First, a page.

Younger Canadians are Moving from Big Cities
Canada’s housing market has been impacted as a record number of young adults and their families move towards suburban areas. There are more investment opportunities in these areas, but these opportunities raise concerns, worsening the current real estate problem.
Toronto, Montreal, and Vancouver have seen the largest number of citizens move back home and looking for more job opportunities in Eastern Canada. Although this isn’t a new practice, i.e., people move to suburban cities from expensive cities all the time, but 2020 and Q1 of 2021 saw a record number of these immigrations.
From 2016 to 2019, 72,686 young adults and families immigrated to the eastern countryside, but from June 2019 to July 2020, this number saw an increase of 87,444 people. Because of this, this shift can potentially impact economic development.
Tech hubs have also followed this trend and taking roots outside major cities, especially Vancouver.
One of the biggest reasons why people are leaving is that most of these immigrants are renters. Before COVID-19, there were more job opportunities in the region than the number of residents. With everything being shut down, people not being able to make rent, and having no amenities to enjoy, immigration seemed like the logical thing to do for younger residents.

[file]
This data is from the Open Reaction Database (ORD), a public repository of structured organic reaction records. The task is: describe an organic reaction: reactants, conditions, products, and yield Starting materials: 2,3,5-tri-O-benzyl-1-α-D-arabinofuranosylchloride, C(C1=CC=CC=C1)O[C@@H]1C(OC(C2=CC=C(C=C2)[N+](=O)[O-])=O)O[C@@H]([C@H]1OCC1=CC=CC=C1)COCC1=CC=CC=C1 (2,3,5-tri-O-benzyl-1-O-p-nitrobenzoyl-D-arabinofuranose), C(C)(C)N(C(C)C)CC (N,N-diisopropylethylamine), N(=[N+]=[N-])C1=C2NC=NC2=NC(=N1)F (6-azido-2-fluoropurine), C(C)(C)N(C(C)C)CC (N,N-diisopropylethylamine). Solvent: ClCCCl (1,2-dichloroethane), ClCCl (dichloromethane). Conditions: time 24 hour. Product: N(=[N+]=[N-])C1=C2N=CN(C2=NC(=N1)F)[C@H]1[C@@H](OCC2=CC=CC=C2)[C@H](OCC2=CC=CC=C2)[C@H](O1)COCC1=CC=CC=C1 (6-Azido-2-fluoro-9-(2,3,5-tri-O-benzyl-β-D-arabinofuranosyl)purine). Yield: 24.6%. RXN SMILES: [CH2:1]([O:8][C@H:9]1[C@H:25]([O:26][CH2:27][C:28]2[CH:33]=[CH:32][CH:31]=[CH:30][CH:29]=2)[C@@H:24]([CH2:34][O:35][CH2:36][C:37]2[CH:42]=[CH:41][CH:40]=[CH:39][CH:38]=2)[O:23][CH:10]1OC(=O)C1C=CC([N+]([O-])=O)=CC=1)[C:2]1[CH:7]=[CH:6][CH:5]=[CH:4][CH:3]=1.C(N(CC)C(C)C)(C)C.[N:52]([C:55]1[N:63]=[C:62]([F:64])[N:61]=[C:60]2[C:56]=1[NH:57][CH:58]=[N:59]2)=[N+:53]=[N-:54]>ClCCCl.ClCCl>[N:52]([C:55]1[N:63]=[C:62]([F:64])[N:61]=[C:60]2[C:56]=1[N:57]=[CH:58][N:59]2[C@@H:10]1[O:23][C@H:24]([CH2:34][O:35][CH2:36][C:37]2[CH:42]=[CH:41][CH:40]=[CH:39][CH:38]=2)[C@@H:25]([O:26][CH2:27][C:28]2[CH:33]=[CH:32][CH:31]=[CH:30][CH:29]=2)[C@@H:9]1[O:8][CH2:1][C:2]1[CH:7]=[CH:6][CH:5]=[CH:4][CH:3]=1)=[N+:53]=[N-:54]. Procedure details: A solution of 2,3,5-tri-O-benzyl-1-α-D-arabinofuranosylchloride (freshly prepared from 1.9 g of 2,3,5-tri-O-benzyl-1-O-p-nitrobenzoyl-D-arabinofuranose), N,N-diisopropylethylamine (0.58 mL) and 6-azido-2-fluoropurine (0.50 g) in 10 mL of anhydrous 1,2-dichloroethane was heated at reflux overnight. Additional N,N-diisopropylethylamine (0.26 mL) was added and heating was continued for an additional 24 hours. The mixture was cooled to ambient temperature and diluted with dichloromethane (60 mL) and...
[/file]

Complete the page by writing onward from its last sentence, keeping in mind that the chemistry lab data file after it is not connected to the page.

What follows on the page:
In the current real estate market, detached houses in markets like Montreal, Toronto, and Vancouver are seeing price rises by 20% to 30%.
As businesses reopen, they are actively looking for employees and, therefore, creating more job opportunities. The number of tech opportunities is also increasing, but the ultimate factor that will attract these younger families is COVID vaccines’ success.
Many builders have postponed the debut of their projects due to a lack of interest in the real estate market. However, if the vaccine is effective, it may pique the interest of a large number of investors.
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Economic Development Officer